10 types of ASX companies that can grow even if the economy tanks

boy holding a jar watching growth of a plantboy holding a jar watching growth of a plant

While much debate rages among experts about how investments might do in 2023, there is more agreement about the outlook for the global economy.

Higher interest rates are now starting to bite both consumers and businesses. Thus most commentators now agree that economies around the world will have a slowdown, with some countries plunging into recession.

So can you make money with ASX shares this year?

Pengana investment specialist Tim Richardson said that the “short answer is yes”.

“The impact of the global economic slowdown on profitability will be highly stock-specific,” Richardson wrote on the Pengana blog.

“Earnings will depend on company sensitivity to interest rates, consumer spending, and secular growth trends. This will bring share market investors a wider dispersion of returns.”

Of course, he added that the difficulty is picking which ASX shares will thrive through the tough times.

“Such companies often have two things in common: lower sensitivity to interest rates, which are expected to remain elevated, and lower sensitivity to consumer spending, which is expected to remain subdued.”

According to Richardson, a business that’s exposed to long-term structural growth themes has the best chance of growing earnings regardless of the economic cycle.

Already the market is starting to see “lower corporate earnings”, triggered by reduced disposable incomes, higher home loan repayments, a slower housing market, and more expensive business financing.

“In this environment, many cyclical stocks whose revenues are sensitive to consumer spending are expected to underperform as they struggle to grow earnings,” said Richardson.

“However, companies whose business models are well aligned to secular growth trends which will endure throughout the interest rate and consumer spending cycles are better placed.”

Helpfully he identified 10 such long-term global shifts that investors will want to seek when buying ASX shares right now:

  1. Transition to net-zero carbon emissions
  2. Labour shortages driving automation
  3. Ageing population
  4. Retail behaviour shifting to online and home delivery
  5. Global travel reopening
  6. Delayed family formation
  7. Rise of middle class in China and other emerging economies
  8. The decoupling of China-US economies
  9. Reshoring to high-cost countries
  10. Trust in strong brands

Some of these trends cover a broader range of ASX shares than one might first think.

“The switch to net zero will benefit not just manufacturers of electric vehicles and solar panels but a wider range of critical components such as lithium batteries and high voltage cables,” said Richardson.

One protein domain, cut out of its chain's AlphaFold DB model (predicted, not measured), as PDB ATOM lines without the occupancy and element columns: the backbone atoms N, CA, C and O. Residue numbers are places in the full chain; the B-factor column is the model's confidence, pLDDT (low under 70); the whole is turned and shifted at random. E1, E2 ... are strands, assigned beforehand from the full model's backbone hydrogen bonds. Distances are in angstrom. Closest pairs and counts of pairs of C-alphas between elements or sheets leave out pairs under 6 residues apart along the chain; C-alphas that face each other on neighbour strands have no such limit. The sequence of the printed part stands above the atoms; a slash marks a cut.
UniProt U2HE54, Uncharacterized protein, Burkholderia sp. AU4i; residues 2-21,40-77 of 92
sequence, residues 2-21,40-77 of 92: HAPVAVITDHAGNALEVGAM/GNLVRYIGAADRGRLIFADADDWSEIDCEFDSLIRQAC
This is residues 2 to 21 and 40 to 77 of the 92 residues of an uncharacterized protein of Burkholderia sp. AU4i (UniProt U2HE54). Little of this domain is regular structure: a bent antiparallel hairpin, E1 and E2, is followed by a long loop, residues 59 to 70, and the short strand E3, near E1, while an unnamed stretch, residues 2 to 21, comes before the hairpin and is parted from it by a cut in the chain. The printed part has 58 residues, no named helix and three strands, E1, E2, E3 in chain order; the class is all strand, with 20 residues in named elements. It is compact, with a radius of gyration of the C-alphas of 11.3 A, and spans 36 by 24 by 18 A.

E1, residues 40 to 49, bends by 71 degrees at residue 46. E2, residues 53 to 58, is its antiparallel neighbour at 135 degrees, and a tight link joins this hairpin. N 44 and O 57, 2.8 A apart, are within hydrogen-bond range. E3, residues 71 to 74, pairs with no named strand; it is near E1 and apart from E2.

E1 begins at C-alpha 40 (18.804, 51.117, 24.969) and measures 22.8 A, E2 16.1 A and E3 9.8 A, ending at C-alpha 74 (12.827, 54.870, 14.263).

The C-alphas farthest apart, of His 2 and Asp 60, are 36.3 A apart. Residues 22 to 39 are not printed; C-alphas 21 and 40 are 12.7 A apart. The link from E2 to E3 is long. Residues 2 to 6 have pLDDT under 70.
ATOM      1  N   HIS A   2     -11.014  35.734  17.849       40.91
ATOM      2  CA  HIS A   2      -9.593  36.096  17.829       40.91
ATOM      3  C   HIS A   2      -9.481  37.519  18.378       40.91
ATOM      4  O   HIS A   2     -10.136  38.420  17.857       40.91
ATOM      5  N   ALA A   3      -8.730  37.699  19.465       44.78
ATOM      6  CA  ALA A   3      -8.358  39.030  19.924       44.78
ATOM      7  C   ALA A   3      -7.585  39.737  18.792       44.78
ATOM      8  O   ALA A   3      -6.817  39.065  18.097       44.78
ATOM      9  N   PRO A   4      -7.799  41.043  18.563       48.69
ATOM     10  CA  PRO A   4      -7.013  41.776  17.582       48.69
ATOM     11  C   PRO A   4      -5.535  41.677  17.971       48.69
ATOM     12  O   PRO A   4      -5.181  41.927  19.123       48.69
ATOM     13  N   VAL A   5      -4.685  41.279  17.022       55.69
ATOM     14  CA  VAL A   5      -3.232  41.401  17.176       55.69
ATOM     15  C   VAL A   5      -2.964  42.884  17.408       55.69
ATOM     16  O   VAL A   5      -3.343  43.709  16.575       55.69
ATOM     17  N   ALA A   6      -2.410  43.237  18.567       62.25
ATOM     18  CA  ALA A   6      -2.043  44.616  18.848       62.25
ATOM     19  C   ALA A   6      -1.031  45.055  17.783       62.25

“Labour shortages will drive vehicle automation, supporting innovation not just in cars, but also in semi-trucks, agricultural vehicles, ride-sharing services, and semiconductors.”

The ageing population has implications for healthcare, insurance, aged care and the pharmaceutical industries.

Considering this, Richardson urged investors to think with a long-term horizon when picking stocks to buy now.

“Investors should now consider selectively establishing some exposure to quality global growth stocks, following the market turbulence of 2022 that leaves many at highly attractive valuations.”

The post 10 types of ASX companies that can grow even if the economy tanks appeared first on The Motley Fool Australia.

FREE Beginners Investing Guide

Despite what some people may say – we believe investing in shares doesn’t have to be overwhelming or complicated…

For over a decade, we’ve been helping everyday Aussies get started on their journey.

And to help even more people cut through some of the confusion “experts’” seem to want to perpetuate – we’ve created a brand-new “how to” guide.

Yes, Claim my FREE copy!
*Returns as of January 5 2023

(function() {
function setButtonColorDefaults(param, property, defaultValue) {
if( !param || !param.includes(‘#’)) {
var button = document.getElementsByClassName(“pitch-snippet”)[0].getElementsByClassName(“pitch-button”)[0];
button.style[property] = defaultValue;

setButtonColorDefaults(“#0095C8”, ‘background’, ‘#5FA85D’);
setButtonColorDefaults(“#0095C8”, ‘border-color’, ‘#43A24A’);
setButtonColorDefaults(“#fff”, ‘color’, ‘#fff’);

More reading

Motley Fool contributor Tony Yoo has no position in any of the stocks mentioned. The Motley Fool Australia’s parent company Motley Fool Holdings Inc. has no position in any of the stocks mentioned. The Motley Fool Australia has no position in any of the stocks mentioned. The Motley Fool has a disclosure policy. This article contains general investment advice only (under AFSL 400691). Authorised by Scott Phillips.

from The Motley Fool Australia https://ift.tt/Yc5OdhB

Leave a Reply

Fill in your details below or click an icon to log in:

WordPress.com Logo

You are commenting using your WordPress.com account. Log Out /  Change )

Twitter picture

You are commenting using your Twitter account. Log Out /  Change )

Facebook photo

You are commenting using your Facebook account. Log Out /  Change )

Connecting to %s